Trent Campbell has a team-high 29 points, and Derek A. Smith has garnered 27. Troy Schwab, who has also earned 27 points, was one of several players injured or sick last weekend — the Lakers dressed just 17 skaters Saturday, and Ryan Baird played through an illness. Roque said he wasn't sure how much healthier the Lakers will be this weekend.
Lake Superior is likely the only one of the four remaining teams that must win the CCHA Championship, and the automatic bid that comes with it, to get into the NCAA tournament, though Roque said Tuesday that he hadn't talked to the team at all about that.
Rivals At It Again
In the last meeting between Michigan and Michigan State, on Feb. 10, the Wolverines stormed back from a 3-0 deficit to salvage a tie. The Spartans (21-12-3) went on a slide from there, threatening their NCAA tournament hopes. They used their bye week to regroup and came back with a sweep of Nebraska-Omaha in the quarterfinals.
"We had to overcome the last couple weeks of the season that were disappointing to us...," Michigan State coach Rick Comley said. "I think we've been a team that's had to scratch and claw every night to make something happen, and scoring is not easy for us at all times. We had a great stretch where we went I think 11-1-2 and then went into those last two weeks, and I don't know if we hit the wall or got tired or exactly what happened, but we struggled and went 1-4. Last weekend, I thought our quality of play started to come back. We looked a bit sharper and crisper."
Jeff Lerg has been solid in net for the Michigan State, which is the tournament's No. 4 seed. He boasts a 2.40 GAA and a .913 save percentage.
Bryan Lerg is Michigan State's top scorer with 22 goals and 12 assists, and Tim Kennedy is right behind with 33 points. But the Spartans rank seventh in the conference with 3.17 goals per game.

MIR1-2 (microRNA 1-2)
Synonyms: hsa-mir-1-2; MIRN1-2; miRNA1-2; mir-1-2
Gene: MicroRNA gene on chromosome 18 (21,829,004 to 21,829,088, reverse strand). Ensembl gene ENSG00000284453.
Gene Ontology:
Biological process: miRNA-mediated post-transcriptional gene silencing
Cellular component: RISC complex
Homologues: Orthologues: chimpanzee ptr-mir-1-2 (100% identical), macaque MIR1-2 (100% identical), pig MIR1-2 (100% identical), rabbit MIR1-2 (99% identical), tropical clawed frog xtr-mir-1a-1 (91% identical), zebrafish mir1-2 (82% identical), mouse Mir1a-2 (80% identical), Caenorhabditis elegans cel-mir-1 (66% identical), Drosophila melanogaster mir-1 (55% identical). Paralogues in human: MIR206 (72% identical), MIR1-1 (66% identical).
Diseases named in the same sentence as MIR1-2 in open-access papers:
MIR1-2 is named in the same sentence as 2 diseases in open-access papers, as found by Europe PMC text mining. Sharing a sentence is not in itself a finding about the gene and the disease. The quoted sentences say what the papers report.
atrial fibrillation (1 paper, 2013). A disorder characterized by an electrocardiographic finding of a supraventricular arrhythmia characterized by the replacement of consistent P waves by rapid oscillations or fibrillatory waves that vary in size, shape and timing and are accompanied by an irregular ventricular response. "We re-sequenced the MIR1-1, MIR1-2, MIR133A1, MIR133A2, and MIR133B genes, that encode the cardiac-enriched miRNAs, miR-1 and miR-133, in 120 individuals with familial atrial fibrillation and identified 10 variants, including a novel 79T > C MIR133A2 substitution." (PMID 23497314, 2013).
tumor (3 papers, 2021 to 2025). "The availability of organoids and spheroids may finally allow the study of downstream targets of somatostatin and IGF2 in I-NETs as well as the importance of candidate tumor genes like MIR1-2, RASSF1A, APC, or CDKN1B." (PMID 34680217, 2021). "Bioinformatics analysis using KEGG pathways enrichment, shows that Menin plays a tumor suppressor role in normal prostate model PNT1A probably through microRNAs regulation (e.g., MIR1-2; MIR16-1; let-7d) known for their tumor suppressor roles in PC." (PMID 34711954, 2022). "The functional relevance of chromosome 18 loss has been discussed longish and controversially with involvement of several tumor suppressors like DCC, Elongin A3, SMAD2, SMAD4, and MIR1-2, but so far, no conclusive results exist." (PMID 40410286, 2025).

"I think all of our kids have worked hard, and you have to get enough chances," Comley said. "We've gone through some stretches where we generate some shots and then some where we don't. We have so many good goaltenders in our league that scoring is really tough. And you need traffic, screens, tips, rebounds and to score a little bit ugly, I guess.
"If you look at our record when we get three (goals), we are pretty darn good because we have good goaltending. If we don't get three, then we struggle to win."
Michigan, on the other hand, has had no trouble scoring. The Wolverines (25-12-1) have the top scoring offense in the country and are powered by T.J. Hensick. The star forward spurned the NHL to return for his senior season and has accumulated 62 points.
"He came back for the right reasons for his senior year — to become a better player and to graduate and to do it right, and that's what he's done," Michigan coach Red Berenson said. "He's been on a mission this year, and he's become a much better two-way player and a much better leader."
Michigan has been more consistent in the second half after suffering from chronic defensive lapses early in the season. In net, Billy Sauer has also gotten better as the season has gone on.
"I think he's improved a lot," Berenson said. "The first half, he was up and down, but he was just like our team. And then the second half, he got steadier, but I think our team got steadier in front of him as well. So he's playing with a lot more confidence."
The second-seeded Wolverines downed Northern Michigan in two games last week.
Michigan State has a slight edge in the series this season, having gone 2-2-1 against Michigan. The Spartans beat the Wolverines in the 2006 semis and went on to win the title game.
"I think they're a rival team, obviously, and you get the best out of both teams," Berenson said. "And they tighten up and play well defensively against us. I think Jeff Lerg has been a factor in some games.
"Every game is a little different, and each team has shown even in the same game that they can put the other team on its heels, and I think that's what you'll see on Friday night."